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"A well-branded life."

Between book covers, typesetting, marketing design, writing (not enough!), roller derby, and whatever other commitments I've taken on in a given month, it's hard to find time to do much else.

However, while moving apartments took a big chunk of time out of my life for a couple months this summer, with packing, yard-saling, moving day itself, and so so so much IKEA furniture to build, it also gave me the opportunity to use my design skills to make the transition logistically smoother.

Who am I kidding?

It gave me the opportunity to make cute address change cards and housewarming invitations.

I hate clutter, and I hate moving. When I move I want to physically transport as little property as possible, hence, my desperation to de-clutter well in advance of moving day.

And how does one best de-clutter with limited time? By advertising your cheap and free stuff to friends and family through a handy online garage sale. Whatever I could do to attract more attention and interest to people taking away my clutter was worth it, and designing a minimal Facebook banner seemed like a good way to do just that.

An "OK Online Garage Sale (Don't Expect Anything Amazing)" had quite a few people confused about why we wanted to give away/sell our mediocre stuff. Until they realized that everything about our move was only OK.

I needed a quick, easy, but also fun and noticeable way to get our new address out to friends, family, and clients, so I designed a digital change of address card we could email/Facebook/whatever to whoever needed an update (obviously edited here so that the whole Internet doesn't have my home address).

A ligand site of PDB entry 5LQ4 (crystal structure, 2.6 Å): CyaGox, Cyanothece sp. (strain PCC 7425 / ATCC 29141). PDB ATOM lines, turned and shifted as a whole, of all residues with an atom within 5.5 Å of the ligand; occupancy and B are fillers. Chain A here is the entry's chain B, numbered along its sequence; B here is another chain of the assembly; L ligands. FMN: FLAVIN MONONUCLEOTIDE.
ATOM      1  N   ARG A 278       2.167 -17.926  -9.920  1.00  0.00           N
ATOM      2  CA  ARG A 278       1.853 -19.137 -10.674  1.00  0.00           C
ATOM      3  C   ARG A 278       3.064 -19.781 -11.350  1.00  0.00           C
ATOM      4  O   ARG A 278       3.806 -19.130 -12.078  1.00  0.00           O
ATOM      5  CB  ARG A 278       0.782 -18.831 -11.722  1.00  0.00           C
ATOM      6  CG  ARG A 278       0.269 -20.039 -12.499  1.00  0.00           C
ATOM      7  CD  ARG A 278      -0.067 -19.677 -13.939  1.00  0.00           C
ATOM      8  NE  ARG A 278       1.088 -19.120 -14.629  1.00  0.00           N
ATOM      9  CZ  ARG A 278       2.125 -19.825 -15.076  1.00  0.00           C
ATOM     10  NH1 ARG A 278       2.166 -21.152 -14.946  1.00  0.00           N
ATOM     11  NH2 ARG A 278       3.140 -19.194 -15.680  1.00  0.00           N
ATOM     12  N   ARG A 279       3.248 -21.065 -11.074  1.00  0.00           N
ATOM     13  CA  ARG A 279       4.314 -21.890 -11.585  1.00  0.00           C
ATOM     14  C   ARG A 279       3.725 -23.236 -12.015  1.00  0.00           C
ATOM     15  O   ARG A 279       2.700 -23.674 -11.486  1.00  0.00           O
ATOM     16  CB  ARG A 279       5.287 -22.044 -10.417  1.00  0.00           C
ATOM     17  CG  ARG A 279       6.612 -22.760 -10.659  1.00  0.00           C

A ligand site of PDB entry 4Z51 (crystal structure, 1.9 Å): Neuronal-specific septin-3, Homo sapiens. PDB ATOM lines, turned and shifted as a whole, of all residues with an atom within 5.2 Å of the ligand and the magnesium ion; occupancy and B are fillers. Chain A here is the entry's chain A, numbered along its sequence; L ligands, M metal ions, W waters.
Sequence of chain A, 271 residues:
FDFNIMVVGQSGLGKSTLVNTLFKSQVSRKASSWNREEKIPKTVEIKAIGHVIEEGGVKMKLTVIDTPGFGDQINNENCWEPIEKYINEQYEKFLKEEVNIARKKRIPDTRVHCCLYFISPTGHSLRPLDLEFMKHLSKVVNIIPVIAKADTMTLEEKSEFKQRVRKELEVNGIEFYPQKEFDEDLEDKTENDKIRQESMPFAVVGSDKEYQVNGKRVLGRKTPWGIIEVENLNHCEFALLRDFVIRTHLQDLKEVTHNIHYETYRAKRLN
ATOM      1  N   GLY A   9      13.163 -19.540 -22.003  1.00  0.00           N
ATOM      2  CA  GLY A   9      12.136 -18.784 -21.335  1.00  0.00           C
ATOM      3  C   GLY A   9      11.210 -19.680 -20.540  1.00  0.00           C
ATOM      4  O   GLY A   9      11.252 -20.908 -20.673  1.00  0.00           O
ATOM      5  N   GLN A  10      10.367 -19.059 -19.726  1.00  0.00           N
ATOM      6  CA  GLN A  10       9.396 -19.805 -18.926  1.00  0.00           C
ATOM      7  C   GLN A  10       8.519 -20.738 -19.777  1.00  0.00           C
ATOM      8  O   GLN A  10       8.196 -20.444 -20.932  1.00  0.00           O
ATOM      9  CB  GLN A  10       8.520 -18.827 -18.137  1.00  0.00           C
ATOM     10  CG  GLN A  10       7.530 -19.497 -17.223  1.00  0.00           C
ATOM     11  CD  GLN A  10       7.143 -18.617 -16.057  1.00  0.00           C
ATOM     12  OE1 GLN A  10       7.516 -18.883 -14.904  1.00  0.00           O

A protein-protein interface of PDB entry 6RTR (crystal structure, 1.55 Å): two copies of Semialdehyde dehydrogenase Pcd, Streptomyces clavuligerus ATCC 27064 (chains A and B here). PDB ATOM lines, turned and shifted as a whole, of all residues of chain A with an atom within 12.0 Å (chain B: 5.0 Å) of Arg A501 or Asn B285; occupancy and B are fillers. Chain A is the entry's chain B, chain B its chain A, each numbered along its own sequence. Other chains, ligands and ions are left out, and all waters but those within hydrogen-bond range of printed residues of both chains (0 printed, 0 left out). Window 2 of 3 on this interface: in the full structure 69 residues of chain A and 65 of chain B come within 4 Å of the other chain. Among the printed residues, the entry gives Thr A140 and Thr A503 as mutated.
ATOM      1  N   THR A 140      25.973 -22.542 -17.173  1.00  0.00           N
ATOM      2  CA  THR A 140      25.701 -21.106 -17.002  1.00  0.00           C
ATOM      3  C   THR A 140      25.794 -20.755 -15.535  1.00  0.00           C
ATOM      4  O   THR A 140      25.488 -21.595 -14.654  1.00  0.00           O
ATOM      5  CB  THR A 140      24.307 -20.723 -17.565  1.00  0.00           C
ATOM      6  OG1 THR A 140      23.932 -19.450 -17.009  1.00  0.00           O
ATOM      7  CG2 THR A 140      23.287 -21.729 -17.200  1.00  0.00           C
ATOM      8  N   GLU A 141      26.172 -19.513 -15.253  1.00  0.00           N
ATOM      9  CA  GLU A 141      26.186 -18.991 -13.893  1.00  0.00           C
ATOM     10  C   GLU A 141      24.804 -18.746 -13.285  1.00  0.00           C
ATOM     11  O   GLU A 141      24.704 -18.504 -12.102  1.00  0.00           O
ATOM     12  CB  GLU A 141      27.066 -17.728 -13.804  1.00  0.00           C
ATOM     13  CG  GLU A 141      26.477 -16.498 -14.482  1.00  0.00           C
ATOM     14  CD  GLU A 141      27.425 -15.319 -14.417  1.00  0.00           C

Finally, what's a new apartment without a housewarming party? Even one that promises to be OK (we guess). Keeping with the same typeface and style, I designed a digital housewarming invite, with a handy mini-map (edited again for privacy) using the shelving to show our nearest street corner.

It was at this point that a friend commented, "You have a well-branded life."


As a graphic designer (who also happens to live with another graphic designer), we can be pretty picky with the way our apartment looks, and how we present ourselves design-wise. Sure, we could have sent out bland address change cards and texted about our housewarming, but it just wouldn't be us.

So the OK move ended up with an OK brand identity, and I'm pretty OK with that (get it?)

That's all for now!


PS. If you can't find a poster you like for your bedroom, why not design one yourself? Yes. Yes, we did.

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